HOWTO: Free Disk Space For An Apt Update
I try to limit the space available to my root partition, but sometimes that comes back to bite me in the ass. Especially if I haven’t updated in a while. The major problem with using binary package managers is that they need space for the downloaded tar.gz files AND the space to extract it. There are some tricks you can do to help free up some space for package upgrades.
- UPDATE A SUBSET. If you get a screen-full of packages that need to be updated and you don’t have the disk space to do it all at once, you can install a subset by using
sudo apt-get install [space-separated-package-list]. I usually go for at least two lines worth of packages at a time, skipping over big ones like mysql and linux kernel files.
- REMOVE THE OLD PACKAGE(S) FIRST. MySQL and the linux kernel files are quite big packages when your disk space is measured in megabytes. They’ll want well over 100MB each. A good trick is to remove the packages first. For MySQL, simply use the package names that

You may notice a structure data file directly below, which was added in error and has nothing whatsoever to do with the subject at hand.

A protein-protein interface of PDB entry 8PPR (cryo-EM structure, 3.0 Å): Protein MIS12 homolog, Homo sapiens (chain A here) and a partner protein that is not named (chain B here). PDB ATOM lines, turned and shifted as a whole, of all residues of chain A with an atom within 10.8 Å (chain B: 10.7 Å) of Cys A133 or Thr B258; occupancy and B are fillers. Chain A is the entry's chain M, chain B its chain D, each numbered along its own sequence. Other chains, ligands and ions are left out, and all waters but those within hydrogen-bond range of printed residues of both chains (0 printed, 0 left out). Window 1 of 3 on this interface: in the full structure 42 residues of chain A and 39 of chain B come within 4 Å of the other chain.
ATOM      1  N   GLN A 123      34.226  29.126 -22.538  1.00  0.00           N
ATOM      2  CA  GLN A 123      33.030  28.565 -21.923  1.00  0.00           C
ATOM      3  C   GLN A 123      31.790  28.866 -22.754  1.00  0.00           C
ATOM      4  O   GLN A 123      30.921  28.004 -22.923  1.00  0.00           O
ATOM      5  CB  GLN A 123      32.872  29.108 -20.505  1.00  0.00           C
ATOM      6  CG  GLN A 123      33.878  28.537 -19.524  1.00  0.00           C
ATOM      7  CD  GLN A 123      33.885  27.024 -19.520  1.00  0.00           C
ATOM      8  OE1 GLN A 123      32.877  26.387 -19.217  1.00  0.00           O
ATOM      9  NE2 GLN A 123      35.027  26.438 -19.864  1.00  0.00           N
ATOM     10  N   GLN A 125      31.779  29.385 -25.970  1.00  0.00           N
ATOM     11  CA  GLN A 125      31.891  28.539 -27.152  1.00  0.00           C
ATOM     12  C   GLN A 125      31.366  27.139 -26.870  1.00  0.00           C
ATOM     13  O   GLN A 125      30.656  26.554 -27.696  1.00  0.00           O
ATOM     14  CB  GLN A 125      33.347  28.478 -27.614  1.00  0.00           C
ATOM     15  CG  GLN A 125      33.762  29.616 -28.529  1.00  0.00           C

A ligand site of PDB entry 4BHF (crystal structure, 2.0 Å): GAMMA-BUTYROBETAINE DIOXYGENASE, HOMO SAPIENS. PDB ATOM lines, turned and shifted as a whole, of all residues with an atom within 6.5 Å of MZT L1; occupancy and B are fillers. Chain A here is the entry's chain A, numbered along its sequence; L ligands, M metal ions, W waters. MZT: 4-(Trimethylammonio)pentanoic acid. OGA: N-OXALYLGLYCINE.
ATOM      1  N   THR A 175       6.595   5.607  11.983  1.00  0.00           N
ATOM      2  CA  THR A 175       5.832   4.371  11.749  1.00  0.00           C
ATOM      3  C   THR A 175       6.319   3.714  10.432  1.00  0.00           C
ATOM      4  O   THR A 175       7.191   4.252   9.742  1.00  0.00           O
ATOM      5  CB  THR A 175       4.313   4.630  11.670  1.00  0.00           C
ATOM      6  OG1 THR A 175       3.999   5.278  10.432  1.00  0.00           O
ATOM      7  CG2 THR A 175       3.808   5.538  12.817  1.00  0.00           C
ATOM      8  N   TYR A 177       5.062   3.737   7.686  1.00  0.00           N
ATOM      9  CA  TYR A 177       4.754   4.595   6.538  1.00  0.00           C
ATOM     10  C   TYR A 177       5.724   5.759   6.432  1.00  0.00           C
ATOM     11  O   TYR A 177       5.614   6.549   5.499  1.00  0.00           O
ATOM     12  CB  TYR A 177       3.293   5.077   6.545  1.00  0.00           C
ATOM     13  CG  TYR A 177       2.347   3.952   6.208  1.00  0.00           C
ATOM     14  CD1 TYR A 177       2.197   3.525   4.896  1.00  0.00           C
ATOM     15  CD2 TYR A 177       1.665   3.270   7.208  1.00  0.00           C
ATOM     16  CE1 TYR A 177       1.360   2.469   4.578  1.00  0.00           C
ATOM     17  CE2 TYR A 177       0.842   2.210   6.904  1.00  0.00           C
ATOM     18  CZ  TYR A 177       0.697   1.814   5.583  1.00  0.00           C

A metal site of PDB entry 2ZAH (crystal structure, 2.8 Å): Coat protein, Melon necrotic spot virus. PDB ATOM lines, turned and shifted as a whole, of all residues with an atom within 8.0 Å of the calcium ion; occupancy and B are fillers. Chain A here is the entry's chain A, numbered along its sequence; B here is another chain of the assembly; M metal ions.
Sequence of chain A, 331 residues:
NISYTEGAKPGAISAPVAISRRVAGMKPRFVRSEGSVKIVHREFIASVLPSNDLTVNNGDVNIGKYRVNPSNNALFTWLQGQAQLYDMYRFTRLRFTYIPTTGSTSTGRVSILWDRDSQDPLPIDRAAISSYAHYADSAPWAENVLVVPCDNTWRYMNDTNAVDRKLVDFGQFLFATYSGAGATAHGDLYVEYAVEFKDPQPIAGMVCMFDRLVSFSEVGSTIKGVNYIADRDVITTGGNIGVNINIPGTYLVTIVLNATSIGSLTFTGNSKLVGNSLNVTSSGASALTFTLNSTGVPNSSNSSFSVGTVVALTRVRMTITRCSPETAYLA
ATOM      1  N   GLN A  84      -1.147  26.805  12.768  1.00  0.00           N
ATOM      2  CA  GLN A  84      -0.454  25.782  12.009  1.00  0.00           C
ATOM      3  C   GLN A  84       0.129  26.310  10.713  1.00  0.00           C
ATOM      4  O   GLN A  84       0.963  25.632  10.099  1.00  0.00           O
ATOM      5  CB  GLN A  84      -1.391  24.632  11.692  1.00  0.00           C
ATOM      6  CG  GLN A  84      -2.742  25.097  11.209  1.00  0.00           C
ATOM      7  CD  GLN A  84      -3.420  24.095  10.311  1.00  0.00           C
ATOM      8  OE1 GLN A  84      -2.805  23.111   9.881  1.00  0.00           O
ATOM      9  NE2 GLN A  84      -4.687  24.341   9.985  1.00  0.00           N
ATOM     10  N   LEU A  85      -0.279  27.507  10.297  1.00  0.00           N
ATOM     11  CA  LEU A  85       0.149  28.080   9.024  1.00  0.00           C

sudo apt-get upgradegives you. For the kernel, you need to specify:
You can find out what what kernel you currently have by typing
ls /lib/modulesat the console. Unless you’ve manually deleted the files, there will be a directory for each kernel you have installed. It’s safe to delete kernels on a running system as long as you get another working kernel installed before reboot.
- CLEAR OUT APT’S CACHE. By default, apt keeps a copy of everything you’ve upgraded and installed since the system was first installed. Clearing out the cache by using
sudo rm /var/cache/apt/archives/*and
sudo rm /var/cache/apt/archives/partial/*can clear out a good bit of disk space.
- REDUCE APT’S LIST SPACE. Apt keeps a copy of the package lists in
/var/lib/apt/lists. You can clear out some space by deleting these files using
sudo rm /var/lib/apt/lists/*, editing the
/etc/apt/sources.listfile to exclude lines with
multiverse, and then running
sudo apt-get update. You can re-enable the repositories again after the update.